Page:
Instead of saving the world, Reiko Asano, Accel ’14, was solving the world financial markets. The bond trader thrilled to the idea of waking up to news from the New York markets, acting on it in Tokyo, then passing the results along to London. “Every day was so different, so fast-paced,” she says. “It was a dream job,” especially to parents who had paid for the private Jesuit college in Tokyo, her hometown.
That all changed on a transoceanic flight from Michigan to Tokyo. A nearby passenger, a diabetic, began lapsing into a coma. Asano could only watch. “I felt … not powerless but useless,” she remembers (fellow passengers trained in medicine instead saved the day). Poof! The spell of high-finance was broken: “Just realizing that you can have that ability to save a life with your hands …”
She decided to quit her “secure, happy life” on the spot. That would be the easy part. In Japan, medical schools wanted to pigeonhole her as a researcher. And Japan’s nurses are far less empowered. So when her acceptance arrived from the School of Nursing with news that she’d also earned a Conway Scholarship, Asano says she cried with joy “for days, weeks, months!”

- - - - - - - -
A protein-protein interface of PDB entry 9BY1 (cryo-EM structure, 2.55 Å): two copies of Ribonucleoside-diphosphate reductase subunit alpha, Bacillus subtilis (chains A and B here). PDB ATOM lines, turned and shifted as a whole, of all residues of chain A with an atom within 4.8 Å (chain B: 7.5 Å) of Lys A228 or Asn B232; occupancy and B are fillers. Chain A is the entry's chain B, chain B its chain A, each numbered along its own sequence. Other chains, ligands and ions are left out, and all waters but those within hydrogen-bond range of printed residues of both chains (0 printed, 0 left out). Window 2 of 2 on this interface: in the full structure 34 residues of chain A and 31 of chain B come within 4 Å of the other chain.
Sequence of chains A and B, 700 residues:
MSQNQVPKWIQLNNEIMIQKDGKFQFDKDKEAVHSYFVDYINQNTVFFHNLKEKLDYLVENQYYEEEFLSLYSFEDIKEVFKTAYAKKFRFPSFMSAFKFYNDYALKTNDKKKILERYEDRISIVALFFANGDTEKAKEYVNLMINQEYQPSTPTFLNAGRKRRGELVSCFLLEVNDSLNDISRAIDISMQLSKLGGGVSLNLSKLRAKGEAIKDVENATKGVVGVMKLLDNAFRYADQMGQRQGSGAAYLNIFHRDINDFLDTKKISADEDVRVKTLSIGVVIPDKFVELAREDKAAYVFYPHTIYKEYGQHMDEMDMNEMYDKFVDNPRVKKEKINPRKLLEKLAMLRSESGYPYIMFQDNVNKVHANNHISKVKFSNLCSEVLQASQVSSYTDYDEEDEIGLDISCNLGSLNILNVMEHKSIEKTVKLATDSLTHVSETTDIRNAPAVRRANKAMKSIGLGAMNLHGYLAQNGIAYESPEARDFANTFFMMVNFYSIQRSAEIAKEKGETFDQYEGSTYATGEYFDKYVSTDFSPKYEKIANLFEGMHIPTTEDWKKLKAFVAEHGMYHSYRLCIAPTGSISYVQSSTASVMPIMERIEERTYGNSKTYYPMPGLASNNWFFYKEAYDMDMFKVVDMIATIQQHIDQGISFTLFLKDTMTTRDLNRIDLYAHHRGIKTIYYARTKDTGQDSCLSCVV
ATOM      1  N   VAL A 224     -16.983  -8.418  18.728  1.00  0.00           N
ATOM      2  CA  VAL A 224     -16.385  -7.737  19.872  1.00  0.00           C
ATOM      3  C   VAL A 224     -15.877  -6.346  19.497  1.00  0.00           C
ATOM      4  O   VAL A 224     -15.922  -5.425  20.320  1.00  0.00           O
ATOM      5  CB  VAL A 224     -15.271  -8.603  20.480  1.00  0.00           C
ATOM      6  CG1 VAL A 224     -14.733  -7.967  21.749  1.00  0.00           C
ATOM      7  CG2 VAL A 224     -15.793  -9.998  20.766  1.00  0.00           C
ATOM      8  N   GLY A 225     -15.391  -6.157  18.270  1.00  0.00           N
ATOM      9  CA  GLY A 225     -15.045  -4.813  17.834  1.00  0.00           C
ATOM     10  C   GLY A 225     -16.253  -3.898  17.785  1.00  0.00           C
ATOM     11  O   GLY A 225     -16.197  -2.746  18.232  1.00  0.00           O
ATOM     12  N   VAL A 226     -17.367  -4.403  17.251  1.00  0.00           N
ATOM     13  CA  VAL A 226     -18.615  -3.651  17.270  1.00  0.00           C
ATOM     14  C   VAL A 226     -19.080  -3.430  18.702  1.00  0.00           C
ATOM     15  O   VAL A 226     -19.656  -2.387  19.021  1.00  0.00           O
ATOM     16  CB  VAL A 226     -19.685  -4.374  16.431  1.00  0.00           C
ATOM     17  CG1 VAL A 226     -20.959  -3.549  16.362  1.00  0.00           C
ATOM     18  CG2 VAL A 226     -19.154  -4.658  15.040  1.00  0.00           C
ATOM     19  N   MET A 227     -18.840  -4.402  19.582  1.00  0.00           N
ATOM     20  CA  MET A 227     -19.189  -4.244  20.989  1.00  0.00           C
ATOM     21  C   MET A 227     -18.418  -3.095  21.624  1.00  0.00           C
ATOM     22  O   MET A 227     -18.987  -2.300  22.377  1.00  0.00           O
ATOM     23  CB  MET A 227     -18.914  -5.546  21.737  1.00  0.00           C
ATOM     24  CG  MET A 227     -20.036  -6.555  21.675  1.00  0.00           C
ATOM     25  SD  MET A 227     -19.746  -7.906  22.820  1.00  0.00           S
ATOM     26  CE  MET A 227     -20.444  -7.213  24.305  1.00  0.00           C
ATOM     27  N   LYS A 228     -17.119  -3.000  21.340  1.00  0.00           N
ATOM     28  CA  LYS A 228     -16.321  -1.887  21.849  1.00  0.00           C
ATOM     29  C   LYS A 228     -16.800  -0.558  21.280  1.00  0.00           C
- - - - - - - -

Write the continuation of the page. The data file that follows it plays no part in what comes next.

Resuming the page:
Now, Asano gets her old adrenaline rush from the sound of an ambulance or a medical chopper. One day, as she shadowed a nurse in a frenzied acute care setting, an accident victim arrived unconscious. “You could see that she was trying to live,” Asano remembers, still clearly moved by the moment, “and the nurses were trying to help her try to live.”
All of the world’s money can’t buy that feeling.
Joanne and William Conway Endowed Nursing Scholarship Fund
The Joanne and William Conway Endowed Nursing Scholarship Fund, established in April 2013, supports multiple students each year in hopes of addressing the shortage of nurses.